City Hunter (TV series)

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This article is about the live-action series. For the manga series, see City Hunter.
City Hunter
City-hunter-poster-2.jpg
Promotional poster for City Hunter
Genre Action
Romance
Thriller
Based on City Hunter 
by Tsukasa Hojo
Written by Hwang Eun-kyung
Choi Soo-jin
Directed by Jin Hyuk
Starring Lee Min-ho
Park Min-young
Lee Joon-hyuk
Kim Sang-joong
Opening theme "It's Alright" by Yang Hwa-jin
Country of origin South Korea
Original language(s) Korean
No. of episodes 20 (Korea)
29 (Vietnam)) 58 (China, Filipino, Thailand)
Production
Producer(s) Kim Young-sup
Sebastian Dong-hun Lee
Location(s) Korea, Thailand
Running time Wednesdays and Thursday at 21:55 (KST)
Broadcast
Original channel Seoul Broadcasting System
Original run 25 May 2011 (2011-05-25)  – 28 July 2011 (2011-07-28)
Chronology
Preceded by 49 Days
Followed by Protect the Boss
External links
Website
Korean name
Hangul
Revised Romanization Siti Heonteo
McCune–Reischauer Sit'i Hŏnt'ŏ

City Hunter (Hangul: 시티헌터) is a 2011 South Korean television drama series based on the Japanese manga series City Hunter written and illustrated by Tsukasa Hojo,[1] starring Lee Min-ho, Park Min-young, Lee Joon-hyuk, Kim Sang-joong, Kim Sang-ho, Hwang Sun-hee, Goo Ha-ra, Chun Ho-jin and Lee Kwang-soo. It premiered on May 25, 2011 on SBS and finished broadcasting on July 28, 2011.

Plot[edit]

In 1983, the South Korean president and his delegates are visiting Burma when a bomb planted by North Korean agents explodes, killing some high-ranking officials. This historical event is called the Rangoon bombing (also known as the Rangoon incident). To strike back, five South Korean officials plan a covert operation, codenamed "Operation Cleansweep," to enter North Korea and kill several top members of the North's high command. Lee Jin-pyo and Park Moo-yul, two Presidential Security Service bodyguards and best friends who were present at the bombing, organize a 21-man team for the mission. However, as the team wreaks havoc in Pyongyang, the five officials abort the plan to avoid an international crisis if the mission is discovered. Their major concern is that the United States will withdraw its nuclear protection if the mission is made public, in light of Seoul's official declaration that it will not retaliate.

The operation is successful, but as the troops swim out from Nampo to an ROK Navy submarine assigned for their extraction, snipers aboard the submarine open fire on them. An already injured Park sacrifices his life to save Lee. Lee swims back to shore and returns to South Korea, where he finds out that the assault team's service and personal records have been erased.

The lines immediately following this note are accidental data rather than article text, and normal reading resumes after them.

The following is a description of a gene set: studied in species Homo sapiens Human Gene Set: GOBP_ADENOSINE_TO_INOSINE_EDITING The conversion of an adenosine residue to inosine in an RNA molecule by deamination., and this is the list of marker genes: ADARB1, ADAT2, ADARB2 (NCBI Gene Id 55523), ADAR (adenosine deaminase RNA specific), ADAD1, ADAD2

Promising to avenge his fallen comrades, Jin-pyo kidnaps Moo-yul's infant son, and names him Lee Yoon-sung. He flees to the Golden Triangle to raise the child as his own and trains the boy intensively in combat. Following an attack on a village they are living in, Jin-pyo confesses his long-term plan for revenge to a teenaged Yoon-sung.

Seven years later, after successfully finishing his education and attaining a doctorate in the United States at the Massachusetts Institute of Technology, Yoon-sung returns to South Korea to fulfill his adoptive father's plan for revenge. He enters the Blue House as an IT expert under the National Communication Network Team. He is warned by Jin-pyo not to trust anyone and never fall in love, as doing so will put the people around him in danger.

While working at the Blue House, Lee meets bodyguard Kim Na-na. Eventually Na-na participates in his revenge plan, as they discover that they have the same goal in mind. Problems occur as Jin-pyo's revenge plot unfolds, especially when Lee defies his surrogate father at several occasions as they try to identify and kill the officials, known as the "Council of Five."

Each member of the Council have achieved significant wealth and political influence since 1983, and are engaged in various levels of corruption. Jin-pyo and Yoon-sung's conflict stems primarily from Jin-pyo's wish to murder each official, and Yoon-sung's wish to teach them a lesson and expose their corruption without killing them. As Yoon-sung exposes the officials' corruption, the citizens of Korea sense an unseen force of justice that they dub "City Hunter."

Cast[edit]

(Notes: Names in parentheses appear in the Philippine-aired version)

  • Lee Min-ho as Lee Yoon-sung/Poochai (Johnny/John Lee)

The show's titular character, codenamed "City Hunter," Yoon-sung's ultimate goal is to avenge his father's killers. Using the identity of a Korean-American teenager, who is later revealed to have died several years before, he assumes a double life by graduating from MIT with a doctorate degree and lands a job at South Korea's presidential palace. The job would lead to him to cross paths with presidential bodyguard Kim Na-na, with whom he falls in love.

Na-na was forced to take care of herself at an early age after her mother was killed in a drunk driving accident and her father became comatose. Her exceptional skills in martial arts eventually earns her an assignment with the Presidential Security Service. During her time as a bodyguard, she falls in love with Lee Yoon-sung and eventually discovers his real identity.

An intelligent prosecutor, Kim Young-joo possesses a strong sense of justice, even against the corrupt politicians of South Korea. He is a son of one of the members of the "Council of Five." He is a constant rival of City Hunter by working towards the same goals under legal cover, and tries to figure out his identity at the same time. Young-joo dies trying to arrest Chun Jae-man in the penultimate episode.

Operation Clean Sweep's sole survivor, Lee spends the mediate years in the Golden Triangle as a drug lord. Full of anger, he wants to kill all of the people who ordered his team dead. He pretends to be a Korean-American investor and uses Lee Yoon-sung as his agent of vengeance. He is killed by the Presidential Security Service in the final episode after failing to kill President Choi. Lee and the rest of the Clean Sweep strike team are eventually honored in Seoul National Cemetery.